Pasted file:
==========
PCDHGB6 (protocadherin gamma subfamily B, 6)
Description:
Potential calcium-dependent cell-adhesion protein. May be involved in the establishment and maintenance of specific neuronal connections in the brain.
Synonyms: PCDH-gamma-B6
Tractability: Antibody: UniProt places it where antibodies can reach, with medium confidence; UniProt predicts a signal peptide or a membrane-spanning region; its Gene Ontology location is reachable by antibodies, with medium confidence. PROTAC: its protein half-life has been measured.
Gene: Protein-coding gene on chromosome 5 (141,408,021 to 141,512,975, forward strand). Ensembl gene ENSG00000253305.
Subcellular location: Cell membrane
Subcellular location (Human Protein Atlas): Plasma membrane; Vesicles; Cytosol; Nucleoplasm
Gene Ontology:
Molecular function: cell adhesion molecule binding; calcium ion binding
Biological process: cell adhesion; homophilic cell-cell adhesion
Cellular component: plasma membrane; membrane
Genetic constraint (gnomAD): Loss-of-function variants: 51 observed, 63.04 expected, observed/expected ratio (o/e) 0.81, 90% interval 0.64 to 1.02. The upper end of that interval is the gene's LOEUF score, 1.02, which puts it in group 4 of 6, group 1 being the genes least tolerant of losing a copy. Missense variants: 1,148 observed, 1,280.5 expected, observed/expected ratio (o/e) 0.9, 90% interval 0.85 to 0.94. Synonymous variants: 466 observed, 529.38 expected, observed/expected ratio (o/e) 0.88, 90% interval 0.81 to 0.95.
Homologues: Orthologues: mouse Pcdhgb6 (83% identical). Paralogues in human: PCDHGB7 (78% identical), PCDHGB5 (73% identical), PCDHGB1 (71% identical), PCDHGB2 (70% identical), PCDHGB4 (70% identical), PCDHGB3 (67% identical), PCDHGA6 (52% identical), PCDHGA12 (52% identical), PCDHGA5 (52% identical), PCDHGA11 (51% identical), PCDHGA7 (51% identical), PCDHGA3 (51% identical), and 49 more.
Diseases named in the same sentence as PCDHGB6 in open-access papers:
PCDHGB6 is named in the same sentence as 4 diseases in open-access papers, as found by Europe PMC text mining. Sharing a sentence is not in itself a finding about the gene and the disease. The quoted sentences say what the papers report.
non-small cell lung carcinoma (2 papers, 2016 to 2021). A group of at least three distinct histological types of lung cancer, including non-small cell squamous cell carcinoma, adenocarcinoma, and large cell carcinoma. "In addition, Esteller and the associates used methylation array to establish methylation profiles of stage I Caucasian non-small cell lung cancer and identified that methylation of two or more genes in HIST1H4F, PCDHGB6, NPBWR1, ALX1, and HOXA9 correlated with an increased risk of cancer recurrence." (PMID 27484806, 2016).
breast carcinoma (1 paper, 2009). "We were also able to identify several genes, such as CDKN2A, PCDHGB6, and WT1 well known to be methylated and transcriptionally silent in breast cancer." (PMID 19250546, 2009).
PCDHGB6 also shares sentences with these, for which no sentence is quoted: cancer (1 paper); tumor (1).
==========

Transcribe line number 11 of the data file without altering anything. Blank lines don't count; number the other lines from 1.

Biological process: cell adhesion; homophilic cell-cell adhesion